This is what happens when wishful thinking trumps reality
University Students across Canada -- except, perhaps, at Laval -- ought to be very thankful today as they read the Facebook note recently written (and deleted) by Janine Krieber, the wife of Stephane Dion.
Krieber, who teaches political science at Laval University, wrote a leter insisting that the Liberal Party simply didn't comprehend the "political genius" that is her husband.
"If the Toronto elites had been more in tune, humble and realist, Stéphane would have been willing to take all the time and absorb all the hits needed to rebuild the party," Krieber wrote. "But they couldn't swallow the 26%, and now we are at 23%."
"The Liberal Party is falling apart, and will not recover," Krieber fumed. "Like all liberal parties in Europe, it will become a weakling at the mercy of ephemeral coalitions. By refusing the historic coalition that would have placed it at the helm of the left, it will be punished by history."
Yet when one looks back at the brief episode that was the Liberal/NDP/Bloc coalition, this merely reveals precisely how out-of-touch Krieber is with reality.
Not only did Canadians vehemently reject the notion of a Liberal/NDP coalition, but that coalition -- involving a party that has, as its goal, the separation of Quebec from Canada -- could never have survived.
The trouble with the Liberal/NDP/BQ coaliton (and, despite the dishonest objections of the pro-coaltion crowd, the Bloc Quebecois very much was part of the coalition) was that its greatest weakness -- the national unity issue -- was a wedge built directly into the coalition.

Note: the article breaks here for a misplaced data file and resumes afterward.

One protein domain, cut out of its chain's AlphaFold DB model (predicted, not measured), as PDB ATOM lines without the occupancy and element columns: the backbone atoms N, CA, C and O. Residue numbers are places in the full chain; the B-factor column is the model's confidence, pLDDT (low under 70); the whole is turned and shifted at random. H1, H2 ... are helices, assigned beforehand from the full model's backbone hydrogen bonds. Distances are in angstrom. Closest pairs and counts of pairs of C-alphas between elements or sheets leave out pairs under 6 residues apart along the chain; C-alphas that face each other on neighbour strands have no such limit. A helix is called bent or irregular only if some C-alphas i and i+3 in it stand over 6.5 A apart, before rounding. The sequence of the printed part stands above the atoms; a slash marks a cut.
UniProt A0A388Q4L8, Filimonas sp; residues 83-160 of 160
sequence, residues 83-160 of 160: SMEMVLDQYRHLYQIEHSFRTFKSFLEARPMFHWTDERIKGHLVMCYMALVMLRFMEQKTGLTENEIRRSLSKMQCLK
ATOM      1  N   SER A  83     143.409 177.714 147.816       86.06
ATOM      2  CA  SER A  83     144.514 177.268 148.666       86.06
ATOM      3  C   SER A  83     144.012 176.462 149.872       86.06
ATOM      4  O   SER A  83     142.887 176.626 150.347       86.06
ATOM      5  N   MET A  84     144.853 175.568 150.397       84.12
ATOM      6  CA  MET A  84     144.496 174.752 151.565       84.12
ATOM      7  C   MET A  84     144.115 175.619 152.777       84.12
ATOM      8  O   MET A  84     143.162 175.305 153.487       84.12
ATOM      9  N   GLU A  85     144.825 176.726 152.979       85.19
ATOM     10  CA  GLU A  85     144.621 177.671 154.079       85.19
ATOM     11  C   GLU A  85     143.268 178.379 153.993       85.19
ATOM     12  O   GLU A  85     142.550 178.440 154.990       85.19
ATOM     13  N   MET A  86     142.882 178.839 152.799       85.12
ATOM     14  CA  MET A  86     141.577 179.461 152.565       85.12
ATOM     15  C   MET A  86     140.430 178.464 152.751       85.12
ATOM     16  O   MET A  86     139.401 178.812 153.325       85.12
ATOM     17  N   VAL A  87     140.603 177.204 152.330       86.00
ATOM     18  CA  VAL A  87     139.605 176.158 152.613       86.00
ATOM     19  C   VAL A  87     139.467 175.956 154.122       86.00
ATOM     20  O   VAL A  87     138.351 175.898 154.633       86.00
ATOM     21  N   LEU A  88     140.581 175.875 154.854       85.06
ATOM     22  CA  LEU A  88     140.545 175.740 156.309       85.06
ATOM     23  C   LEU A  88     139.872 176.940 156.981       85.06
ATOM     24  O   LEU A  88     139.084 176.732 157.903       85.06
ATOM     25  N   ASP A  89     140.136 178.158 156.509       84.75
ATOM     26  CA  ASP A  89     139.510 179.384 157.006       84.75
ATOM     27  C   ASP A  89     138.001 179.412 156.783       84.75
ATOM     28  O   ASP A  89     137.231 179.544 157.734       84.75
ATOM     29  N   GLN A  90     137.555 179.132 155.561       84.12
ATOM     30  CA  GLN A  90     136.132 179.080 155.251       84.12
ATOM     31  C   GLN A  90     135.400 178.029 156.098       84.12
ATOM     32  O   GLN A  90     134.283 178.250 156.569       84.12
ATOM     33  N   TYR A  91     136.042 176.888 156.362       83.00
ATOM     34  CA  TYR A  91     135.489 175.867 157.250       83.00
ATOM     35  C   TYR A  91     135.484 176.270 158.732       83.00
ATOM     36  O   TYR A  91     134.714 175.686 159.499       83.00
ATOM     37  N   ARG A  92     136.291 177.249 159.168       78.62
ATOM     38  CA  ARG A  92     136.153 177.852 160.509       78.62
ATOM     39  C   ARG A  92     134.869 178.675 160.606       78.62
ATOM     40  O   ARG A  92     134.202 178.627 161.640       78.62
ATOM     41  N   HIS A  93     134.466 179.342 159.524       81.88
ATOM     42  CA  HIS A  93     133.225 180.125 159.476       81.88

All it would take is a single unity-related issue -- such as a confidence vote on the government's ability to enforce the Clarity Act -- to reveal the extent to which the Liberal/NDP/Bloc coalition would have been an absolute betrayal of Canada. Some would likely suggest that the introduction of such an issue by a Conservative Party looking to break that coalition would be irresponsible. By point of fact, when faced by a government mortgaged to a separatist party, it would actually be the only responsible thing to do.
Yet Krieber insists that the party should have continued to support that coalition -- which would have quickly ended in an absolute disaster -- out of mere ideology.
Ironically, Krieber writes that "I will not give my voice to a party that will end up in the trashcan of history."
Yet it's her husband's ill-conceived coalition -- which she herself endorses in her note -- that would have committed the Liberal party to the ashcan of history.
Not that Michael Ignatieff has done any better. He accepted the Party leadership after the party aborted a critically necessary leadership convention in lieu of a comprehensive rebuilding process.
But at least it's possible that the Party will survive -- and possibly even succeed, in time -- under Michael Ignatieff. Under Stephane Dion, the Liberals would have been finished long, long ago.
The ideological-at-the-expense-of-reality musings of Janine Krieber, in their own way, help to confirm this.
Other bloggers writing about this topic:
David Climenhaga - "Has Dion's Wife 'Gone Rogue'? Gone Rouge, More Like It!"
Canadian Thinker - "Mrs and Mrs Krieber-Dion"
Accidental Deliberations - "Real Reason to Smile"
Yappa Ding Ding - "Response to Janine Krieber"